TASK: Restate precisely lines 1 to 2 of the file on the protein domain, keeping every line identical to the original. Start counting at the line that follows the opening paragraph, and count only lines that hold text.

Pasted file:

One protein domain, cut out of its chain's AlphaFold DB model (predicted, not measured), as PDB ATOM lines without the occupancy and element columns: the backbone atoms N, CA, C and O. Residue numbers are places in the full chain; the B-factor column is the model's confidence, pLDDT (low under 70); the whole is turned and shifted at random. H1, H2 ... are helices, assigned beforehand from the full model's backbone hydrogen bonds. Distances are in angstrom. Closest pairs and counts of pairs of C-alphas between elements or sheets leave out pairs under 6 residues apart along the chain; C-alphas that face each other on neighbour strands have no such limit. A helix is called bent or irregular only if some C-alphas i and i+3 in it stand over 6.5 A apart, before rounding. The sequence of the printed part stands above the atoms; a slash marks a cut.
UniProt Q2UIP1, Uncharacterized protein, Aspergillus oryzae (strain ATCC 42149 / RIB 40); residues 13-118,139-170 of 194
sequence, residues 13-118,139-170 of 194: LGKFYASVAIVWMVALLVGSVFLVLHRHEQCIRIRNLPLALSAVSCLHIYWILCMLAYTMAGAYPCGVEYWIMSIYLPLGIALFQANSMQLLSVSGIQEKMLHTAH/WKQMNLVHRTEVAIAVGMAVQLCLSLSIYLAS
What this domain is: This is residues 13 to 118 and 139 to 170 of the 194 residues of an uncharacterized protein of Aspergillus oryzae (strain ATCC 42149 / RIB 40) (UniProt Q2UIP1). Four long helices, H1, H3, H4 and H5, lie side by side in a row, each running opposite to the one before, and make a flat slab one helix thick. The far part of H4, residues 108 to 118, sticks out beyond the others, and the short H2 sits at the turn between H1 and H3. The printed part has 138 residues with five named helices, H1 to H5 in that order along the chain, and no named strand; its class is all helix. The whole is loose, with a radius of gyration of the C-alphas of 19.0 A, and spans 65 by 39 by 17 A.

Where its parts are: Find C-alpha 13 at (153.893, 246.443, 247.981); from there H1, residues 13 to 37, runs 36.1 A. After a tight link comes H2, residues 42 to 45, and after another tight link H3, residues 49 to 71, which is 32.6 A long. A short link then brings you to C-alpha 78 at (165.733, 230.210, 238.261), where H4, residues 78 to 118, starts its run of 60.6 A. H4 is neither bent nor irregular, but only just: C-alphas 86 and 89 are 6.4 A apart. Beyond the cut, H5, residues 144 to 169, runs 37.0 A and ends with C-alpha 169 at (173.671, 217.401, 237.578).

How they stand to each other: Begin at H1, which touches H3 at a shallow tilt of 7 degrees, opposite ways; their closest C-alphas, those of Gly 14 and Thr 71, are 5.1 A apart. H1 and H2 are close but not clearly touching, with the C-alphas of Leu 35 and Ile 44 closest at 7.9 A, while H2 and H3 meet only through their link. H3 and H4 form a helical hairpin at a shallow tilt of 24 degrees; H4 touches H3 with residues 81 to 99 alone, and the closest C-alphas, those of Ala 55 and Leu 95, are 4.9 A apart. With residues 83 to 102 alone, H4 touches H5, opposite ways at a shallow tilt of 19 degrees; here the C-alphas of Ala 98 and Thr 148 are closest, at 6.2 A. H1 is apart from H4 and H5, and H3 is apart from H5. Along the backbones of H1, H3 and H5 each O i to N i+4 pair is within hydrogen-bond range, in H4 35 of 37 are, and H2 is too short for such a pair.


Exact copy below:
UniProt Q2UIP1, Uncharacterized protein, Aspergillus oryzae (strain ATCC 42149 / RIB 40); residues 13-118,139-170 of 194
sequence, residues 13-118,139-170 of 194: LGKFYASVAIVWMVALLVGSVFLVLHRHEQCIRIRNLPLALSAVSCLHIYWILCMLAYTMAGAYPCGVEYWIMSIYLPLGIALFQANSMQLLSVSGIQEKMLHTAH/WKQMNLVHRTEVAIAVGMAVQLCLSLSIYLAS